In Light of Ai
David Weinberger
Writer. Speaker. Teacher.


A New Light
AI is casting a new light on our most basic ideas about ourselves, our businesses, our world:
How can we know anything in a world too big to understand?
How can we make decisions in such a world?
When is following rules a terrible mistake?
Not whether we should be fair, but what type of fairness applies?
What is sustainability when everything is a black swan?
In a multidimensional world, what counts as success ?


Pushing past hot-takes
to explore the ideas behind the ideas
Harvard researcher   Berkman Klein Center   MetaLab   Shorenstein Center   Philosophy Ph.D. (U. of Toronto)
Business ⊚    HBS Digital Initiative board of advisors, Drucker Global Management Forum senior advisor, U.S. State Dept. business fellow   Early social media entrepreneur  "Marketing guru " — WSJ
AI & Tech   4 years embedded in Google AI groups   Founding director, Harvard Library Innovation Lab
Consulting   Consultant to startups, tech leaders, and to 3 presidential campaigns
Talks, Books...  Keep scrolling ...
Insight after Insight. And laughs, as well.
In hundreds of keynotes around the world, David delivers engrossing, custom talks that take the audience to the humanity beneath the tech and the numbers.
An extraordinary teacher, he knows how to take his listeners on a journey of ideas.
And as a long-ago comedy writer for one of the biggest names in the business, he knows how to keep an audience not just engrossed, but laughing .
His ground-breaking book, Everyday Chaos (2019, Harvard Business Press), shows how the Internet taught us how to succeed by holding back from anticipating the future, setting machine learning up to reveal the chaos of everyday life and business by enabling us to succeed by embracing it.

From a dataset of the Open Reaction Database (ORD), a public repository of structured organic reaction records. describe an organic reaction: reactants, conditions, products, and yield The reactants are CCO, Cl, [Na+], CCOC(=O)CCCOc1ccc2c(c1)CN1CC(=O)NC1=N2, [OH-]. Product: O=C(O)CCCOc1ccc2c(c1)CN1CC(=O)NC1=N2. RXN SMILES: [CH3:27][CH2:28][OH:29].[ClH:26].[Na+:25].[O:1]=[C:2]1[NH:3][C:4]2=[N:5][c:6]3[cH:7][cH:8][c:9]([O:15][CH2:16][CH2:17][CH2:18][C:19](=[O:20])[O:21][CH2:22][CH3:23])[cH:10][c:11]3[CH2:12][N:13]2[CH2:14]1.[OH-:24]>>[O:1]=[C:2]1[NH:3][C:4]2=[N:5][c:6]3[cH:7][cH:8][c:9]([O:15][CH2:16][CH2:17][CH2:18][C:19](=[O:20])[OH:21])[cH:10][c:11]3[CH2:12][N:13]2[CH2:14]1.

Too Big to Know (2014) examines how contemporary digital tech and culture have fundamentally altered the nature and role of knowledge. As the subtitle says, now the smartest person in the room is the room.
For the tenth anniversary of their best-selling book, the four authors of The Cluetrain Manifesto put the original version together with new essays about how the ideas in it fared.
Everything Is Miscellaneous (2007) explores how digitalization has changed our ideas about how the world is organized, since digital things can be put into as many categories as we want. Ranging over science, business, entertainment, philosophy, and more, Cory Doctorow called it an "instant classic."
Small Pieces Loosely Joined (2002) has been called "the best book written about the Web." It shows how weird the web's structure is, and wonders if people have flocked to it because its weirdness shows us the true nature of the offline world.
The Cluetrain Manifesto (2000) was a best-seller and a cultural phenomenon. It was taken as the voice of the early Web denizens and pioneers who were trying to tell businesses and the press that the Web is not a marketing tool or even an info highway. It's a social space (years before FB)in which we could talk with others in our own voice about what matters to us.
Nuclear Dialogues (1981): Philosophical dialogues about nuclear weapons.
Adventurers Guide to Interleaf Lisp (1993) A Beginner's guide to programming online docs with LISP.
My $100 Million Dollar Secret (2007) Young Adult novel about a kid who wins the lottery but has to hide it from his parents.
For an organized look at David's articles, posts, and podcasts, the linked page has links to hundreds of his articles for the likes of HBR, Wired, Scientific American, CNN, NPR, and many many more.
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